American Heritage® Dictionary of the English Language, Fourth Edition
- Socrates 470?-399 B.C. Greek philosopher whose indefatigable search for ethical knowledge challenged conventional mores and led to his trial and execution on charges of impiety and corrupting the youth. Although Socrates wrote nothing, his method of question and answer is captured in the dialogues of Plato, his greatest pupil.
- n. ancient Athenian philosopher; teacher of Plato and Xenophon (470-399 BC)
- From Ancient Greek Σωκράτης (Sōkratēs). (Wiktionary)
“Thus ˜[Socrates has wisdom]™ will denote the proposition expressed by the words ˜Socrates has wisdom™, and ˜[Socrates]™ and ˜[wisdom]™ will denote the ideas expressed by the words ˜Socrates™ and”
“Take Socrates 'utterance of ˜Socrates utters a falsehood™, where Socrates utters nothing else.”
“He holds that in the casus where Socrates himself says just ˜Socrates is saying a falsehood™ and nothing else, his proposition cannot, on pain of contradiction, signify just as it normally does (“precisely as its words pretend,” as he puts it).”
“SOCRATES: All agents have a different patient in Socrates, accordingly as he is well or ill.”
“SOCRATES: Suppose that some one came to us at this moment and were to ask, Well, Socrates and Eryxias and Erasistratus, can you tell me what is of the greatest value to men?”
“SOCRATES: Then consider the matter in this way: — Imagine that I am about to play truant (you may call the proceeding by any name which you like), and the laws and the government come and interrogate me: ‘Tell us, Socrates,’ they say;”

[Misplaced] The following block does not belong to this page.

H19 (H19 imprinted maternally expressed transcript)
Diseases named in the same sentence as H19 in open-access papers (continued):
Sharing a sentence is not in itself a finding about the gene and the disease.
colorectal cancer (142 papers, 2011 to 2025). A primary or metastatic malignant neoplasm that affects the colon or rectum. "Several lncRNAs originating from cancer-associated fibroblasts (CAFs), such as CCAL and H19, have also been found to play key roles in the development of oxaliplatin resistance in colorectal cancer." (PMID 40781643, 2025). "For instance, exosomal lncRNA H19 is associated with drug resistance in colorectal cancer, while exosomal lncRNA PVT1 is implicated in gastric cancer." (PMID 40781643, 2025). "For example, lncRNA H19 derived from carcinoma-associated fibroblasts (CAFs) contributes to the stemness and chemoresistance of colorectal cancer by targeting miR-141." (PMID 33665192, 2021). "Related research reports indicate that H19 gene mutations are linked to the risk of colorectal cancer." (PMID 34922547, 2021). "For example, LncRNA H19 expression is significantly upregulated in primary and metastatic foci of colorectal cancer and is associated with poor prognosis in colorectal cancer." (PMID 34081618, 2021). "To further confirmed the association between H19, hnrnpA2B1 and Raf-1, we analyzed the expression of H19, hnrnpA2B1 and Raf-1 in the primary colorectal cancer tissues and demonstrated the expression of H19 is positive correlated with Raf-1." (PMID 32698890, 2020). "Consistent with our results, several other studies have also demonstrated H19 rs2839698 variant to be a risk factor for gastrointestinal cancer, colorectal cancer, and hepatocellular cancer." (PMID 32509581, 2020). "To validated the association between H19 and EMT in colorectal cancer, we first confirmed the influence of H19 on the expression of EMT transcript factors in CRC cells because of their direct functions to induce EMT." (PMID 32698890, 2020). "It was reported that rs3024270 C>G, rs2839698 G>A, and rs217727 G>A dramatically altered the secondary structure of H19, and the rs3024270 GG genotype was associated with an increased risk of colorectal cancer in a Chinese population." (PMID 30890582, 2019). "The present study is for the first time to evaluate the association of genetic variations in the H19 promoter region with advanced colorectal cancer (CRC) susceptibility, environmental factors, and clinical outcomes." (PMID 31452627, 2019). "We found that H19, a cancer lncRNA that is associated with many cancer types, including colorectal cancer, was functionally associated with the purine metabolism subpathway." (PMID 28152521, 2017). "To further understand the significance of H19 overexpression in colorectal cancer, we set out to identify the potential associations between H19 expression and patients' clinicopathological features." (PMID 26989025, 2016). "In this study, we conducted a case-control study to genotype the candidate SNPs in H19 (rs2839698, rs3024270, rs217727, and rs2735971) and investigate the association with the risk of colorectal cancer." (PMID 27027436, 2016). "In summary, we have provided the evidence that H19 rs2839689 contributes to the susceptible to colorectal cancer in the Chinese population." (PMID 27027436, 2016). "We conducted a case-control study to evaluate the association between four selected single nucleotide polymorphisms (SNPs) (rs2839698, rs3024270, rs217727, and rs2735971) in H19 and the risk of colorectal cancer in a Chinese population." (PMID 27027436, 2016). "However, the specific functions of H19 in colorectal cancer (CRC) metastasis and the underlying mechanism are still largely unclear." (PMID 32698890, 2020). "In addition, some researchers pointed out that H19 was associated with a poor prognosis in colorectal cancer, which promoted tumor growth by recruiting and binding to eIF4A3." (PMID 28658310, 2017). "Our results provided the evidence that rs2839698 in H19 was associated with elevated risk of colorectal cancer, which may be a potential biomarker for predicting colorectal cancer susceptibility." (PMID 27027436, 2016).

“SOCRATES: And suppose I were to be asked by some one: What is that common quality, Socrates, which, in all these uses of the word, you call quickness?”
“SOCRATES: Come now, suppose that you were to say to me: 'Since you, Socrates, are able to assign different passages in Homer to their corresponding arts, I wish that you would tell me what are the passages of which the excellence ought to be judged by the prophet and prophetic art'; and you will see how readily and truly I shall answer you.”
“Thus in ˜You know Socrates approaching™, the predicate ˜know Socrates approaching™ appellates its concept, the ratio ˜Socrates approaching™, so the proposition is false unless you are aware who it is; whereas in”
“It is explained by reason of the fact that the predicate appellates its form (for ˜You know Socrates approaching™ requires that the predicate ˜know Socrates approaching™ be true of you and so is false), whereas ˜Socrates approaching you know™ requires only that ˜Him you know™ be true, referring to Socrates, and it is true.”
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Key words from "The Training of a Public Speaker" by Grenville Kleiser (New York and London, 1920)
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